Rio 2016 Olympics are starting soon. Next to the Rule 40 from the Olympic Charter, there is now the US trademark law to consider. While regulating the use of special terms and words is not new, the ban of hashtags is. In 2013, the first US applications to trademark hashtags were submitted. By now, many hashtags were added to the list of trademarked words and phrases by the USOC for the Rio 2016 Olympics. The list includes "Rio2016" and "TeamUSA". Twitter is one of the most influential social media. During sports events, tweets using popular hashtags are very common. On google, hashtags about the Rio 2016 Olympics are already trending. Some criticism of the trademarked hashtags occurred since the trademarked hashtags are very broad. A company simply wishing good luck to a team could already get in trouble. A personal sponsor of an athlete could get the athlete into trouble by tweeting to the athlete. This could hurt the meaning and spirit of the Olympics

Rule 40 and trademarked hashtags

Originally, Rule 40 was created to protect the investment of official sponsors. Further, it tries to prevent so-called 'ambush marketing', where companies who have not paid for Olympic rights try to use the Olympic games for attention and marketing purpose. Therefore, Rule 40, as well as trademarked hashtags, are supposed to be for protection. However, looking back at the origin and history of the Olympics helps to remember that the spirit of the Olympics is more than technology and marketing.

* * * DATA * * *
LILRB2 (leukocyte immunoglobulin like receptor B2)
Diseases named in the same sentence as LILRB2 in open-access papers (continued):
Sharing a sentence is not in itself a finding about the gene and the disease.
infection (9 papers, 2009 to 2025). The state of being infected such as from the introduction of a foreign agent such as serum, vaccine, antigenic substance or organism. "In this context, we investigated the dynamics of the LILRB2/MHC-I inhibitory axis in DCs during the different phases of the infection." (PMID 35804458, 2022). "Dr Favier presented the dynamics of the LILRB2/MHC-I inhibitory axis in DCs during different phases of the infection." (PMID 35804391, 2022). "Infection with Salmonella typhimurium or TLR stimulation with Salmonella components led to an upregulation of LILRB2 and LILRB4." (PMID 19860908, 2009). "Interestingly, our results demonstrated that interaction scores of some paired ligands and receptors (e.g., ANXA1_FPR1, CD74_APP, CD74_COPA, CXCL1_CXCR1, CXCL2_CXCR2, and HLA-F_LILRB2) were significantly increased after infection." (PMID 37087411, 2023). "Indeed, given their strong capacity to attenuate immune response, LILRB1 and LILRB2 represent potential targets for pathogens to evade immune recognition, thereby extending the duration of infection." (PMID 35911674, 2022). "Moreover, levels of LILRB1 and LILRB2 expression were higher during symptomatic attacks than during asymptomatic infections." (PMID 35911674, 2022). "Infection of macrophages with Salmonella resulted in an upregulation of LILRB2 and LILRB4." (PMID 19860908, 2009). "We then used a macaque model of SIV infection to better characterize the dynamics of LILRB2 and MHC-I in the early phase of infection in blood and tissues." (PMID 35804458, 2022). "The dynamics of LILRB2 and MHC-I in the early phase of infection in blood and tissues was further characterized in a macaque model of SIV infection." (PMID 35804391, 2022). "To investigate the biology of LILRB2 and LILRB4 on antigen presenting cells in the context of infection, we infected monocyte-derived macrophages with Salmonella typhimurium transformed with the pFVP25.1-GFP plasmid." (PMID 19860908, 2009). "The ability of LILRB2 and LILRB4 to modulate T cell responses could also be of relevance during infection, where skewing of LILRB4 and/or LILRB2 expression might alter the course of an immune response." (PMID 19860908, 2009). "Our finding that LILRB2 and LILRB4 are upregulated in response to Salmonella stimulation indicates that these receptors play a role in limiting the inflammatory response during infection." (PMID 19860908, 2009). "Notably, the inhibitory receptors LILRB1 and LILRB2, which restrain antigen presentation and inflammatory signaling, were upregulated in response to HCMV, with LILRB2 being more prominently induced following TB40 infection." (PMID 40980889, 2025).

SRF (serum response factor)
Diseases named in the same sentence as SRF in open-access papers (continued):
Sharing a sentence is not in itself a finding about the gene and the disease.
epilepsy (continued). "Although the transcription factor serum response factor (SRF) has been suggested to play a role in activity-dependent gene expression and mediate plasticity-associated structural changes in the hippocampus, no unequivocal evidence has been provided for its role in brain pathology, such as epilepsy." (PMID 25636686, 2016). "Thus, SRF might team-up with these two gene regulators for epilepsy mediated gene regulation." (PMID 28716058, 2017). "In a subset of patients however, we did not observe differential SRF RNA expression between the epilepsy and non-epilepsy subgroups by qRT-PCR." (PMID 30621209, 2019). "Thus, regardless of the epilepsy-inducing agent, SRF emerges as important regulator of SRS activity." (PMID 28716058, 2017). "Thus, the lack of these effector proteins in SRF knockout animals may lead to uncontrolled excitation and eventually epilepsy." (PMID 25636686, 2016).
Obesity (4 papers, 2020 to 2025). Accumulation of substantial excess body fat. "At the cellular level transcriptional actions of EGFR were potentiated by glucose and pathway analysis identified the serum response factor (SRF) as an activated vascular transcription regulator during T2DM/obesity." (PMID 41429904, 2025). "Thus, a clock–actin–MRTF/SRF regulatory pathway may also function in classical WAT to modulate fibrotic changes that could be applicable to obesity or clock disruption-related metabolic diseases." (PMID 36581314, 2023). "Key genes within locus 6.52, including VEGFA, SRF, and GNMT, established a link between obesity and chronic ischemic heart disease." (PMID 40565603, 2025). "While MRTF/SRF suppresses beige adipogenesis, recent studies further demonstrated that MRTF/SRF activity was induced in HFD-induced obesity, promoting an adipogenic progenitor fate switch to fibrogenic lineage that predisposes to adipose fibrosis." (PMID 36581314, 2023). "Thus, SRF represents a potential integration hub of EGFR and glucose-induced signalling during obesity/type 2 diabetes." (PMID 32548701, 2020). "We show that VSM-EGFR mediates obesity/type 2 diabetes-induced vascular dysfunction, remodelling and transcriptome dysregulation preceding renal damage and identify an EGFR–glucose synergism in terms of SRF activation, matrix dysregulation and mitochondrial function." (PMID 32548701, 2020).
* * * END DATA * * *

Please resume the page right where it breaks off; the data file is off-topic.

“Olympic-related terms”

The bye-law, which is contained in the Olympic Charter, states that “Olympic-related terms” cannot be used by non-approved from 27 July until midnight on 24 August 2016. Pictures of a medal are also restricted.

According to the International Olympic committee, IOC, "Olympic-related terms" include the following, depending upon context:

  • 2016
  • Rio/Rio de Janeiro
  • Gold
  • Silver
  • Bronze
  • Medal
  • Effort
  • Performance
  • Challenge
  • Summer
  • Games
  • Sponsors
  • Victory
  • Olympian

National Olympic committees are responsible for enforcing regulations. Olympic Team GB published its guide in December, following ‘Rule 40’ with slight exceptions.

It reads in the guide: “For London 2012 and in recognition of the important role personal sponsors play in athletes’ careers, the #BOA relaxed the provisions of Rule 40 to allow athletes to appear in personal sponsors’ advertising during those Games (subject to certain conditions). Since then, the IOC has made changes to its Rule 40 Guidelines, which largely bring IOC guidance into line with the BOA’s existing position. #Athletics #Olympics2016